Everything Comes To An End – Fr. Mark


33rd Sunday In Ordinary Time – Year B

Fr. Mark Gatto

Preached: November 18, 2018

Story:  A fiery preacher was preaching on the end times and on the kingdom of heaven.  Then he called out to the people in the church very excited, “All those who want to go to heaven, step over here to the left.”  Everyone stepped over except for one man, who stood his ground.  The preacher looked at him fiercely and said, “Don’t you want to go to heaven?”  The man said, “No.”

Preacher asked him again, “Do you mean to tell me you don’t want to go to heaven when you die?”   The man replied:  “O, yes of course I want to go to heaven when I die.  I thought you were going now!”

We hear Jesus preaching about the end which is to come.  He uses very apocalyptic images of the sun being darkened, moon not giving light, stars falling from heaven.  But, he also makes it clear than no one knows the day or the hour.

We are not meant to get caught up in wondering if the end times are here, if things happening today in the world are signs of the end time, and trying to predict it based on images in the Bible.  The fact is that everything comes to an end.  Nothing in this universe lasts forever.  Only God is eternal and unchanging.

The end times are not just some final future event, it is the reality that all of us face in our lives.  It is important for us to realize and accept that everything in this life comes to an end, that all in this life changes.  Then we are able to live much more wisely.  To live more freely, not clinging, not fearful, realizing what really matters.

Everything in this life changes and comes to an end.  But Jesus says, “my words will not pass away.”

Think about our lives, our health comes to an end in various ways and times, our careers and jobs come to an end, money and things we earn here all come to an end, our relationships and loved ones come to an end, and ultimately, for us all, our life comes to an end.

Realizing and accepting this reality of the end of all things, helps us to live now more wisely.  Facing the end of all things causes us to appreciate all that we do have, to be more generous with all that we have and to pay more attention to God and our loved ones.  We should let God and those close to us know that we appreciate them, let them know that you love them today as though the end was coming.  Do not wait.

Story:  There was a famous monastery which had fallen on hard times.  It used to be filled with young monks and full of the sound of chant, but now it was nearly deserted.  People no longer came there to be nourished by prayer.  A handful of old monks shuffled around and praised their God with heavy hearts.

Near the monastery an old rabbi lived in a little hut.  He would come there from time to time to fast and pray.  No one ever spoke with him but they felt supported by his presence.

One day the abbot decided to visit the rabbi and to open his heart to him.  He set out through the woods and the rabbi greeted him warmly and they embraced like long lost brothers.

They entered the hut and as they sat at the table, then the rabbi began to cry, and the abbot could not contain himself and he also began to cry.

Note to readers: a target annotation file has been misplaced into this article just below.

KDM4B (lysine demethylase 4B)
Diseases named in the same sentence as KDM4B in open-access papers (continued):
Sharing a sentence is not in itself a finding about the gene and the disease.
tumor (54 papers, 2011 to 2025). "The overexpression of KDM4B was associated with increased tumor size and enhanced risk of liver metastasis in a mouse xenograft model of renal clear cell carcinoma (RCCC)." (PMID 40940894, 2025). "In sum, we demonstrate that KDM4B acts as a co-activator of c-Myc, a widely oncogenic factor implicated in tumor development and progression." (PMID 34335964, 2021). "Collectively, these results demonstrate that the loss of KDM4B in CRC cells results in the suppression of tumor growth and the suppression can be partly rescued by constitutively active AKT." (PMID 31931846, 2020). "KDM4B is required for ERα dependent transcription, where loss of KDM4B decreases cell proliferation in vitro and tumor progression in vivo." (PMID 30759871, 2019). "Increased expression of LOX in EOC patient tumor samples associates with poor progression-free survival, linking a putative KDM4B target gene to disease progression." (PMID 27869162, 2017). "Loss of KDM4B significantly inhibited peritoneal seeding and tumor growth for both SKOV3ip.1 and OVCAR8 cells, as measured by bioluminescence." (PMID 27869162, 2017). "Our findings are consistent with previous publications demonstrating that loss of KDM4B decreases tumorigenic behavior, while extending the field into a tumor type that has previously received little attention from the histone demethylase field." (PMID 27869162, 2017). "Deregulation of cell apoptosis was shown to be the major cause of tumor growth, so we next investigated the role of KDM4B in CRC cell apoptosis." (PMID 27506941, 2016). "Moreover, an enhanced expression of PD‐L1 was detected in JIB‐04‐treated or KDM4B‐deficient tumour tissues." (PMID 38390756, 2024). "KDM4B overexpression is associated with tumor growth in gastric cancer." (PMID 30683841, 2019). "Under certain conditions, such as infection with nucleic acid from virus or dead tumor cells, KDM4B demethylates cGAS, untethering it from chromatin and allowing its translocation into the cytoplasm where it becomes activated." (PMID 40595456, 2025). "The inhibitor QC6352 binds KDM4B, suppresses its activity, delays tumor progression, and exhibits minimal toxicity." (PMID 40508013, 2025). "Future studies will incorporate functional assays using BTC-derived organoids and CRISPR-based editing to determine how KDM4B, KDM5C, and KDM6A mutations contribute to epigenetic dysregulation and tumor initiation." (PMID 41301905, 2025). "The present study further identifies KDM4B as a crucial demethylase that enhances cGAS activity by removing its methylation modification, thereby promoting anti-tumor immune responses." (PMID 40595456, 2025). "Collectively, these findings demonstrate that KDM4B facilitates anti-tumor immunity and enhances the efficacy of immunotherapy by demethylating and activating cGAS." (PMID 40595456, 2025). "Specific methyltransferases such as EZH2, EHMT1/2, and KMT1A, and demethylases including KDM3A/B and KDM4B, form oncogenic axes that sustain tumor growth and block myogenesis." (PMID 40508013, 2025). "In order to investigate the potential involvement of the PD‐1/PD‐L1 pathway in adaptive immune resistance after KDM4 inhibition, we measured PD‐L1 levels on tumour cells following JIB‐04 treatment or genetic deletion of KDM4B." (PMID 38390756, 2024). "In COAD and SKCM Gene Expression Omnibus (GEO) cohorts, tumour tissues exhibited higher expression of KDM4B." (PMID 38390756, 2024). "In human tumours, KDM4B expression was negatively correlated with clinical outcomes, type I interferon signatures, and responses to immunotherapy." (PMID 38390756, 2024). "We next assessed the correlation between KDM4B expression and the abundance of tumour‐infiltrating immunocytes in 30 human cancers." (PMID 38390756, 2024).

After the tears ceased the rabbi looked up and said, “You and your brothers are serving God with heavy hearts.  You have come to ask me for a teaching.  I will give you this teaching, but you can only repeat it once.  After that, no one must say it aloud again.”

The rabbi looked at the abbot and said, “the messiah is among you.”  For a while, it was silent.  Then the rabbi said, “Now you must go.”  The abbot left and returned to the monastery.

The next morning, the abbot called all his monks and told them that he had received a teaching from the old rabbi and that the teaching was never to be spoken aloud.  He looked at them all and said, “The rabbi said that one of us is the messiah!”

The monks were startled, They asked themselves, “What could this mean?  Is Brother John the messiah?  Or Father Matthew?  or Brother Thomas?  Am I the messiah?  What could this mean?

They were all puzzled but never mentioned it again.

As time went by, the monks began to treat one another with a very special reverence.  There was a gentle, whole-hearted, human quality about them that everyone noticed.  They lived with one another as people who had finally found something.  They prayed the Scripture together as people who were looking for something.

Before long, people were coming from far and wide to be nourished by the prayer life of the monks, while young men were asking to become part of the community again.

Think of a parish where every parishioner believed that one of us was the Messiah. Would we miss Mass if we thought the Messiah might be one of those parishioners sitting in this church?  Would we not greet each person more warmly and with a smile if we thought that person might be the Messiah?  Would we not notice each stranger thinking that person might be the Messiah?

Imagine if we all came here to Sunday Mass thinking that the Messiah was somewhere among one of these parishioners?  Imagine the life of our parish if we all acted as though the Messiah was among us.

Everything comes to an end, all changes, but do not be afraid, do not be disturbed, for God is the foundation that remains underlying it all.  Knowing that all comes to an end helps us to appreciate and pay attention to everything and everyone now.


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